If bird food gets wet it is likely to soon spoil, mold, or otherwise become inedible. Thus, keep your food fresh and clean. Replace it frequently and throw any bad bird food away, don't just add new to the top of spoiled food.

Bird seed does have a shelf life. You don't like stale food. Birds don't like stale foods! If your bird seed is old it may not be any good.

Have you ever gone to your favorite restaurant to find that it was closed? Then you had to go somewhere else. Likewise, if you fail to refill your feeder regularly, birds may give up. They may move on to a neighbor's feeder that is filled—and stay there!

2. Attract birds with their preferred bird feeder type


Both sparrows and finches eat seeds, but sparrows prefer to eat on the ground. They do well eating from platform feeders or hopper feeders with wide shelves. Because some or all of the food is exposed to any rainy weather, such feeders should have a screen mesh floor. This allows air to circulate, water to drain, and keeps the food from going bad.

Finches, on the other hand, often prefer to eat their seeds up higher in the trees. They will readily eat from tube feeders with small perches.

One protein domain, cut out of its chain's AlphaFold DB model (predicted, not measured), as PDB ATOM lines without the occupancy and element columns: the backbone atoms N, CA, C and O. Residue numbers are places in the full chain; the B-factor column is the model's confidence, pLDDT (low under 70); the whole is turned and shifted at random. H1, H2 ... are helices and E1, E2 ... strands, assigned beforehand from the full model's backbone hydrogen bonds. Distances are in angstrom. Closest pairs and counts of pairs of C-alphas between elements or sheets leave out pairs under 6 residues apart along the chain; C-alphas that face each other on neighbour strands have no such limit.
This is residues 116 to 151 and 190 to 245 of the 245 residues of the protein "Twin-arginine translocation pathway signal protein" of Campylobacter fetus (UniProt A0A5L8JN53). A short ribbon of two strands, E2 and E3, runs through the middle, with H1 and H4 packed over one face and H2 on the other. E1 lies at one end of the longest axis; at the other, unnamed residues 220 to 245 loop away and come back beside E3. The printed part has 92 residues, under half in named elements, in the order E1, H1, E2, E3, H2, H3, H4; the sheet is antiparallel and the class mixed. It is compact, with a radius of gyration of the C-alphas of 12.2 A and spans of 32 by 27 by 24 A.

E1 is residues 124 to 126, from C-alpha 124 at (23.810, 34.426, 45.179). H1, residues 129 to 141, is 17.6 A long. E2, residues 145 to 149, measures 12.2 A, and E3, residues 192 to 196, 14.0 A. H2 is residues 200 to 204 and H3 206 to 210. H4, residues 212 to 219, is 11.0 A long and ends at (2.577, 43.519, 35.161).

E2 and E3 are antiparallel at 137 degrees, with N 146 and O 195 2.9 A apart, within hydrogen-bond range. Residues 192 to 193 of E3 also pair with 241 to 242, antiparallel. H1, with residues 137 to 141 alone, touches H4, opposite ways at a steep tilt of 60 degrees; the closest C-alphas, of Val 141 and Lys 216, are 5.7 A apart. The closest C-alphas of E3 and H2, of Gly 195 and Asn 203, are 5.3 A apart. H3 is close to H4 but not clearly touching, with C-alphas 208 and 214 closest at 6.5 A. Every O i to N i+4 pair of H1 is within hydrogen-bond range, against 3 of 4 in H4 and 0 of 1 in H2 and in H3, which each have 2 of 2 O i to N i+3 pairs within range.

Hummingbirds and orioles will feed from nectar feeders.

Insect eaters and omnivores will appreciate suet feeders, especially in winter.

Goldfinches love Niger seed in special thistle feeders.

Some feeders are designed to keep out squirrels or larger birds that may bully your smaller backyard birds.

Bird feeders must be utilitarian, not necessarily decorative. Birds aren't picky. They don't care how much a feeder costs, or what it looks like, as long as it gives them tasty food.

However, feeders must be kept clean. When you refill feeders, empty out the old seed that may be stuck in the corners and molding. Clean your feeders with soap and water whenever they become dirty. You wouldn't eat at a restaurant that was dirty, would you?

3. Attract birds by setting them up at the proper time of year


Feeding birds does tend to be seasonal. The sparrows and finches that feed at your seed feeders in winter may switch to mostly insects in the summer. The flocks of winter goldfinches at your feeders break up into pairs and disperse into their breeding territories in spring to raise their young. They'll be back in the fall. But if you start a bird feeder in spring, it may be slow going with lots of natural food about.

Then, too, many of the seed eating birds at your feeder in winter migrate back north in the spring. So summer birds at your feeder, especially seed-eating birds, may be sparse.